An obsession with power

2008-02-13 00:00

This chilling book is a revised, updated version of a 2002 publication, and its updating brings the tragic story of Zimbabwe almost down to yesterday’s news.

Far more than just a biography of a tyrant, it also presents with admirable conciseness the whole tale of the country from the arrival of the white pioneer-column in 1890 down to the current ruination of a once prosperous land. Sadly, from its start, that history seems to have been driven by greed, injustice and ruthlessness. Only the colour of the culprits has changed — a depressing thought for students of human behaviour.

One of the worst aspects of the story is the shocking contrast between “The Honeymoon” (Chapter 3) of 1980, when Robert Mugabe, the new president made such conciliatory noises that Ian Smith, embodiment of white intransigence, was moved to point to Mugabe’s “maturity, reasonableness and sense of fair play” and to see him as “a model of reason and fairness” — the contrast between that and what has happened since: the total eradication of Joshua Nkomo’s Zapu party, which ceased to exist, accompanied by the deaths of at least 10 000 civilians in Matabeleland and the beating and torturing of many thousands more; the later calculated encouragement of violence against white commercial farmers (leading to the virtual collapse of Zimbabwe’s once-abundant agricultural economy) and indeed against anyone, white or black, who dared to utter one word of protest or opposition to the ruling Zanu-PF party; a daily and blatant disregard of law; massive corruption among the ruling elite; and, overall, what can only be called widespread crimes against humanity.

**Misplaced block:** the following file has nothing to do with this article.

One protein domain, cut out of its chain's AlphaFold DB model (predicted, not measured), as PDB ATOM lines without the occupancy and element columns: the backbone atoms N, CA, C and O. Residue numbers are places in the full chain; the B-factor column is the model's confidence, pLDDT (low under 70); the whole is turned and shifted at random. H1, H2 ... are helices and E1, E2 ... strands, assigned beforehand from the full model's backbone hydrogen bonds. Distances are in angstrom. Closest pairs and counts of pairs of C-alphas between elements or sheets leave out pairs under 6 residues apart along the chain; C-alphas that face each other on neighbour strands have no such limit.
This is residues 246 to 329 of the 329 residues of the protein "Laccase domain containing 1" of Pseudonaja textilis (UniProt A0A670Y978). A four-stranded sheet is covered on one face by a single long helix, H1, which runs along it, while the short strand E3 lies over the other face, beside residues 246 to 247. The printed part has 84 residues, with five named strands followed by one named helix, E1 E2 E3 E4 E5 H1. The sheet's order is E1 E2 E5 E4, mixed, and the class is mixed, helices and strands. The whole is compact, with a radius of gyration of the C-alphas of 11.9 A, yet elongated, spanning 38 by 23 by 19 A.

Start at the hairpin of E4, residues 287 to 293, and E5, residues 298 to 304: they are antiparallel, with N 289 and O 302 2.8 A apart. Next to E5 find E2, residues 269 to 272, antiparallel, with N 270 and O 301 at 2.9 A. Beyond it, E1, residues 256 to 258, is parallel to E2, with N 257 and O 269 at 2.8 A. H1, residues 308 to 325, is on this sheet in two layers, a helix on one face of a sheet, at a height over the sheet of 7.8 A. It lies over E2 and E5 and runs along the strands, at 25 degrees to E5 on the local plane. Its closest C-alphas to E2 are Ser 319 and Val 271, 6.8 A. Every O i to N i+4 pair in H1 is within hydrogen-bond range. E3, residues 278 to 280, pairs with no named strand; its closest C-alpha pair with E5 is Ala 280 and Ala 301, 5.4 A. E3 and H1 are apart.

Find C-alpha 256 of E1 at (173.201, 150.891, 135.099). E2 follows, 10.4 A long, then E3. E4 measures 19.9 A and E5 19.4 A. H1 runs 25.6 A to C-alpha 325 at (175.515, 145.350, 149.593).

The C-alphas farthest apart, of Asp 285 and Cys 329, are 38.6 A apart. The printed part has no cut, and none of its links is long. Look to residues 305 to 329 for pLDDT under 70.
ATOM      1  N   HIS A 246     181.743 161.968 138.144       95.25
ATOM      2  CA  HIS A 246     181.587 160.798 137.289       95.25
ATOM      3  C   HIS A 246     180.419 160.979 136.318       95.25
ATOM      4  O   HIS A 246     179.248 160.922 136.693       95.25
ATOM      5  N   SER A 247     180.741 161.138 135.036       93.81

Parallels to Hitler and Nazi Germany are remarkable: the tyrant gathers a coterie of sycophantic supporters who are then rewarded for their support both materially and in status. “Little” men suddenly find themselves “big shots”, and in their new positions they are given licence by the tyrant to indulge their greed and their sadism with total impunity. The consequences are horrendous.

One of those supporters deserves special mention. Chenjerai Hunzvi, leader of the so-called war veterans and, according to the author, “a devious and corrupt activist” (an understatement, it appears) who was later described by his Polish wife as an “unfaithful, vain sadist” who beat her regularly. The real war veterans had much to complain about; but Hunzvi (again, his wife says he “never held a gun”; strange veteran) and his gangs were mostly riff-raff, party fanatics and unemployed people without scruple. Hence the notorious and bloody farm invasions which not only killed or drove out most productive white farmers but also battered and displaced hundreds of thousands of black farm-workers.

Meredith’s portrait of Mugabe himself is detailed, closely documented and horribly fascinating. We see an intelligent, reserved, educated man who turned, consciously, to violence to liberate the country from a minority and in many ways selfish and contemptuous regime, and from then onwards regarded violence as a normal and necessary means of retaining power. And power is the keyword here — not democracy nor socialism, in spite of Mugabe’s frequent claims. Meredith sums it up: “What propelled Mugabe to use violence so readily was his obsession with power. Power for Mugabe was not a means to an end, but the end itself. His overriding ambition, he once admitted, was to achieve total control and he pursued that objective with relentless single-mindedness, crushing opponents and critics who stood in his way.”

The great tragedy, spelt out so objectively and factually in this page-turner, is that Rhodesia-Zimbabwe is still unliberated.

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